The QuEChERS sample extraction and cleanup approach has been successfully applied to a wide variety of analytes and sample matrices that extend far beyond the pesticides in high water content fruits and vegetables that were first used to demonstrate the technique. Looking for pharmaceuticals in fish or carcinogens in dried tea? These are just a few examples of how, with a few modifications, the QuEChERS approach can be adapted to meet your analytical challenges. Remember, QuEChERS isn’t any one specific method, it’s an approach, and it’s relatively quick and easy to see if it’s the right approach for you. And, if you have any questions, please feel free to contact us.
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If you’re familiar with the analysis of pesticides in food, you’re probably also familiar with “QuEChERS,” the sample preparation approach that lives up to its unique name.And, with official methods published by a variety of organizations, it would be easy to see QuEChERS as a prescriptive procedure…a set of fixed steps, already outlined, just waiting to be followed. But…is it really?
Well, it might be, if your matrices and analytes fall within the scope of an already validated method, but if they don’t, it’s important to know that QuEChERS was conceived of as an approach to sample extraction and cleanup, not a fixed set of steps that everyone should follow.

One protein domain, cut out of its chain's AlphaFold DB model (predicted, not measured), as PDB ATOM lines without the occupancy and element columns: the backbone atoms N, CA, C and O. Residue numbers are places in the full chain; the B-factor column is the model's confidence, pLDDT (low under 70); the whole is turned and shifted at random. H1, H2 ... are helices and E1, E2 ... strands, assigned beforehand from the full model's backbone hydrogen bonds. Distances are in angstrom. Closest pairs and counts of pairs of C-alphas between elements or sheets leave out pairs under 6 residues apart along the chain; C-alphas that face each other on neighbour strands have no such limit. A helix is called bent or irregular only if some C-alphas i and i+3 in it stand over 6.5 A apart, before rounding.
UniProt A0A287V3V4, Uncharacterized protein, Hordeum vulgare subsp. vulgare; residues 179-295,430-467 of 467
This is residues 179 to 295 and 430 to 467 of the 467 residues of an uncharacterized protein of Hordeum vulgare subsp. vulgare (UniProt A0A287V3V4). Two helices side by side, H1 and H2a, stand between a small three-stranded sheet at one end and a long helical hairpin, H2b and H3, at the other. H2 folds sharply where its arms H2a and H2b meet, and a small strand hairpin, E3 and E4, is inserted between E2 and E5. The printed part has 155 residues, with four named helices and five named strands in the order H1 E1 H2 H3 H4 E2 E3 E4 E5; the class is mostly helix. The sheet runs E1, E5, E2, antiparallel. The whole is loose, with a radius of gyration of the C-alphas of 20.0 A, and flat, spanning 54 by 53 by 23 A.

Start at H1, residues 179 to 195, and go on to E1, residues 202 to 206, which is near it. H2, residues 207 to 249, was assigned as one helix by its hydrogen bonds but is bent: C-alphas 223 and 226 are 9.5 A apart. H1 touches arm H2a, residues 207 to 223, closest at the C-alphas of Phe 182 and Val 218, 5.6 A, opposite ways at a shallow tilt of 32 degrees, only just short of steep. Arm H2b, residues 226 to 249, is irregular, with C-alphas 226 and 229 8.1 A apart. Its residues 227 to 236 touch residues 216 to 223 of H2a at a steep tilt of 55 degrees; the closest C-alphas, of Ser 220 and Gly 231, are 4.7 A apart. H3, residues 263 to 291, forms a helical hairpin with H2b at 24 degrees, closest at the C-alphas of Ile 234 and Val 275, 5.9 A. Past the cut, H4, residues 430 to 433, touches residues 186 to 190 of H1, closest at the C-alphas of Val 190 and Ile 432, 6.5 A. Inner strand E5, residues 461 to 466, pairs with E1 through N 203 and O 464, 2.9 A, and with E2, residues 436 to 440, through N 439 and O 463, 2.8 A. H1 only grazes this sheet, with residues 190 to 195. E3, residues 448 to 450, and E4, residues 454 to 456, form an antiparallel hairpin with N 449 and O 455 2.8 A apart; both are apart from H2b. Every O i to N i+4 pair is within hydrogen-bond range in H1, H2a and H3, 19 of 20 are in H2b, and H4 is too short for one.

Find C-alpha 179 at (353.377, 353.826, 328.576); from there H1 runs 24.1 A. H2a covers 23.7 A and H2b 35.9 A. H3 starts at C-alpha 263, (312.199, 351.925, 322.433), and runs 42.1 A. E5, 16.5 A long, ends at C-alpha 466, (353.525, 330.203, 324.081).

QuEChERS was originally demonstrated with high water content fruits and vegetables, but in the years since its introduction, people have found ways to make it work for everything from analyzing pharmaceuticals in fresh fish to monitoring mycotoxins in beer to looking for pesticides in dried botanicals. QuEChERS was made to be modified.
For example, when we were evaluating pesticide screening procedures for oranges in our lab, it was easy to quickly test different commercially available cleanup options and discover a clear winner when it came to pesticide recoveries. And since QuEChERS is so adaptable, we even tried analyzing the peel separate from the pulp to further improve recoveries, and it worked!
And people have continued to adapt the QuEChERS approach beyond high water content commodities. How about dried samples, like potato chips? Since water is very important for the analyte partitioning processes, we just need to add water because the sample doesn’t have enough on its own. And when people started applying QuEChERS to fatty matrices, new cleanup materials were explored, and people tried techniques like using hexane to remove fat from the sample.
Looking for carcinogenic PAHs in dried tea? Well, in that case, even the choice of extraction solvent can be changed to improve PAH recoveries. All of these examples serve to illustrate that QuEChERS is quick, easy, and cheap enough to allow you to be flexible and try out different options to see which one works best for your application.
See? QuEChERS was made to be modified. So, get out there and join the wide community of scientists making QuEChERS their own by modifying it to suit their needs. And if you have any questions along the way, we’re here to help.